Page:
1674 DIESEL TRUCK ENGINE Lubrication System Caterpillar

Lubrication System

The lubrication system consists of a sump (oil pan), oil pump, oil cooler and oil filter. The engine contains an oil manifold and oil passages to direct lubricant to the various components.

The oil pump draws lubricant from the sump and forces it through the oil cooler, oil filter, and then into the oil manifold. Oil flows through connecting passages to lubricate the engine components. A regulating valve in the pump body controls the maximum pressure of the oil from the pump.

When the engine is started, the lubricating oil in the oil pan is cool (thick). This cool viscous oil does not flow immediately through the oil cooler and oil filter. This cool oil forces bypass valves, in the oil cooler and oil filter base, to open allowing an unrestricted oil to flow through the engine.

As oil temperature increases, oil viscosity and pressure decrease and the oil filter bypass valve closes. Now, only filtered oil is delivered to the engine components. Oil temperature continues to increase and the oil cooler bypass valve closes. Oil now flows through the oil cooler and oil filter before reaching the engine components.

A contaminated or restricted oil filter element will not prevent lubricating oil from being delivered to the engine components. The oil filter bypass valve will open, allowing oil to bypass the element.

An oil manifold, cast into the cylinder block, directs lubricant to the main bearings, valve rocker arm shafts, camshaft journals, and the camshaft idler (drive) gears.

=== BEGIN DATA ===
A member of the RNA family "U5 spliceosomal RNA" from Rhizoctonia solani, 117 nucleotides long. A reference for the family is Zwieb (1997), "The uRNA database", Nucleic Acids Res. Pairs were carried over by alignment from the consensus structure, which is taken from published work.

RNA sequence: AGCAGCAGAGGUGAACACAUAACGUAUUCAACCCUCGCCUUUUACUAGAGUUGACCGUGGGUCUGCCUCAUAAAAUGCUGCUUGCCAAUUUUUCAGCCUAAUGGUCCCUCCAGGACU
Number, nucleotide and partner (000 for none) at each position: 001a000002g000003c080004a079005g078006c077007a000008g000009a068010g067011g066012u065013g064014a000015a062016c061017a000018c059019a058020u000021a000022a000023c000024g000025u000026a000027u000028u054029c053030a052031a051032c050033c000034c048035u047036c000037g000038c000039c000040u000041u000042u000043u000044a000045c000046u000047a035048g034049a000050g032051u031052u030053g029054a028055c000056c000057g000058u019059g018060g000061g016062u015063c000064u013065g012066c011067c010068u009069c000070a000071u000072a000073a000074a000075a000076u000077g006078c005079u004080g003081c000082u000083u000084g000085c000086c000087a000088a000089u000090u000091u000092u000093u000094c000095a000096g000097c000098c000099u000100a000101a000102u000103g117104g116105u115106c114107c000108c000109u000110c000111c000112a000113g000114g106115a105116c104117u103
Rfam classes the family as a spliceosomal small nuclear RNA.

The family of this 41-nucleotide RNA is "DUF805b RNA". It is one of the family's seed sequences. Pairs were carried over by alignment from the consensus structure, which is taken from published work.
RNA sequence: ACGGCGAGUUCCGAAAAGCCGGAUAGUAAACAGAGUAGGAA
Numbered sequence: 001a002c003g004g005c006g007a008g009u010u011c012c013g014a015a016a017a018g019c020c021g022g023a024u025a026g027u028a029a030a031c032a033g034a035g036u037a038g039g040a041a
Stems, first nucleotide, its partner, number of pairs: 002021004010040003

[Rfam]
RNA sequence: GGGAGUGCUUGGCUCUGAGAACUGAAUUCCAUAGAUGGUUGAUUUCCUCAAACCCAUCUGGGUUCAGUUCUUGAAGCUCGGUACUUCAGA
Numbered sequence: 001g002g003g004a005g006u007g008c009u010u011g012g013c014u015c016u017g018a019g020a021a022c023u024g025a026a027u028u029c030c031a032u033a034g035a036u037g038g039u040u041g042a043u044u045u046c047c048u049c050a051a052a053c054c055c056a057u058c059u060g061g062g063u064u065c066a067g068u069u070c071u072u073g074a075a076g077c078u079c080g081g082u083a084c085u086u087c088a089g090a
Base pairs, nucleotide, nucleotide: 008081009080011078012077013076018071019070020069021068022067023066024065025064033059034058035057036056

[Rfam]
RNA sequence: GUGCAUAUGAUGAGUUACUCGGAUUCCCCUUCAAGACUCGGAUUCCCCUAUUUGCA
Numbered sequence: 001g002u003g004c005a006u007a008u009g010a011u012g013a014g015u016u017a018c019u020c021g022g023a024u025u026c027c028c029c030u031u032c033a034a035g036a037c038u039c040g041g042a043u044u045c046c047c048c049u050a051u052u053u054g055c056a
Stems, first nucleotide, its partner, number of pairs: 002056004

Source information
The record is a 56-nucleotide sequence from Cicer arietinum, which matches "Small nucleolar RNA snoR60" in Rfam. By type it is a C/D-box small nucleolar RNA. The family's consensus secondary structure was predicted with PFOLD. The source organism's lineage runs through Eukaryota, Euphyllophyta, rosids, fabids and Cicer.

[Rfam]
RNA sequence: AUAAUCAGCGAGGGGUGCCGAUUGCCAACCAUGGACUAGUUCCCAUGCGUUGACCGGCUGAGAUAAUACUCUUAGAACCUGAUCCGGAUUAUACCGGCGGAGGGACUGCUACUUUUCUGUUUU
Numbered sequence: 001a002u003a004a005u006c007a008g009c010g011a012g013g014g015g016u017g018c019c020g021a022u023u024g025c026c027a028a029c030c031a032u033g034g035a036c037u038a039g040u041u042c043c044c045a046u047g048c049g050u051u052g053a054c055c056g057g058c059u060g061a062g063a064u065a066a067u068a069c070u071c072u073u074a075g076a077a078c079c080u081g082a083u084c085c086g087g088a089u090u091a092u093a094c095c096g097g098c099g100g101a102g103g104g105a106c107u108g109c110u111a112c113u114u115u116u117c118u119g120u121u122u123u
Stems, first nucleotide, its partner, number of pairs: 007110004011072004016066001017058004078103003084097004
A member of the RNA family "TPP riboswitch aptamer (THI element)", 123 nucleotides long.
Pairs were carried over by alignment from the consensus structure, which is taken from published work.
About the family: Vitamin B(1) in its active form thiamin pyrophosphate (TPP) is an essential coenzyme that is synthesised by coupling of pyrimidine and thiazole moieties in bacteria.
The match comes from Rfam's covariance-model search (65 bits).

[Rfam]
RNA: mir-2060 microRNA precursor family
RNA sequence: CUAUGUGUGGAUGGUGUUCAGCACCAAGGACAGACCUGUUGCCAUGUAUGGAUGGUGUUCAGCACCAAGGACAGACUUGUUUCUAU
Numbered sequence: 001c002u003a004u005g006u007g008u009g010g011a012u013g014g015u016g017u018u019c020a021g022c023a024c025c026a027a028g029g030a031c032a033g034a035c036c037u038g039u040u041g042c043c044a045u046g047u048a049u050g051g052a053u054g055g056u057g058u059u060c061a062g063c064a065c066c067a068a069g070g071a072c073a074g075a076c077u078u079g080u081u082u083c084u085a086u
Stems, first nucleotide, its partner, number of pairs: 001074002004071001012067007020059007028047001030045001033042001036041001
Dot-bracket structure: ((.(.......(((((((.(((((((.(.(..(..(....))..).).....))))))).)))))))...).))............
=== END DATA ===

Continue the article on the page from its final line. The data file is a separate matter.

Oil spray orifices in the cylinder block spray oil on the underside of the pistons. This cools the pistons and provides lubricant for the piston pins, cylinder walls and piston rings.

The connecting rod bearings receive oil through drilled passages in the crankshaft between the main bearing journals and connecting rod journals.

When the engine is warm and running at rated speed, the oil pressure gauge should register in the "operating range". A lower pressure reading is normal at idling speeds.

Many engines are equipped with an auxiliary or remote mounted bypass filter system. This system must be connected so part of the oil continuously circulates through the bypass filter, from the crankcase lubricating oil pump. An orifice on the outlet or clean side of the filter restricts the flow of oil through the bypass filter so full oil pressure is available to all parts of the engine. Filtered oil from the bypass filter is returned to the crankcase sump. Because of the additional oil capacity, extended change intervals can be established. See Lubrication Chart. The Bypass filter should never be used in place of the factory installed full flow filter.